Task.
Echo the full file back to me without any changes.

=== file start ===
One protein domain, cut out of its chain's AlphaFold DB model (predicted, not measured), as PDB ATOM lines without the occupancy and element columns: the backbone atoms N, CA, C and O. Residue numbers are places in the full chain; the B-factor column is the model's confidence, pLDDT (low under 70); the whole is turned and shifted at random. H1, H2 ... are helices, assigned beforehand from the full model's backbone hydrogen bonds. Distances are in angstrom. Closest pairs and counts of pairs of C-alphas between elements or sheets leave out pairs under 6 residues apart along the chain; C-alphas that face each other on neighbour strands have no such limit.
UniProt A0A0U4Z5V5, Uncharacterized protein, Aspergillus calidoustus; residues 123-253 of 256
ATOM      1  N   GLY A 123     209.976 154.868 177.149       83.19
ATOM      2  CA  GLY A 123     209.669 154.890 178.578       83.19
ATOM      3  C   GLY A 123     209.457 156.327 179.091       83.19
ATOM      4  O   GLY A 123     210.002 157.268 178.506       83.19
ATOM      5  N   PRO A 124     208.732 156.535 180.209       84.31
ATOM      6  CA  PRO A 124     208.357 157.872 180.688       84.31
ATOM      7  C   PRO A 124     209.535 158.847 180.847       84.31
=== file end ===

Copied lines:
One protein domain, cut out of its chain's AlphaFold DB model (predicted, not measured), as PDB ATOM lines without the occupancy and element columns: the backbone atoms N, CA, C and O. Residue numbers are places in the full chain; the B-factor column is the model's confidence, pLDDT (low under 70); the whole is turned and shifted at random. H1, H2 ... are helices, assigned beforehand from the full model's backbone hydrogen bonds. Distances are in angstrom. Closest pairs and counts of pairs of C-alphas between elements or sheets leave out pairs under 6 residues apart along the chain; C-alphas that face each other on neighbour strands have no such limit.
UniProt A0A0U4Z5V5, Uncharacterized protein, Aspergillus calidoustus; residues 123-253 of 256
ATOM      1  N   GLY A 123     209.976 154.868 177.149       83.19
ATOM      2  CA  GLY A 123     209.669 154.890 178.578       83.19
ATOM      3  C   GLY A 123     209.457 156.327 179.091       83.19
ATOM      4  O   GLY A 123     210.002 157.268 178.506       83.19
ATOM      5  N   PRO A 124     208.732 156.535 180.209       84.31
ATOM      6  CA  PRO A 124     208.357 157.872 180.688       84.31
ATOM      7  C   PRO A 124     209.535 158.847 180.847       84.31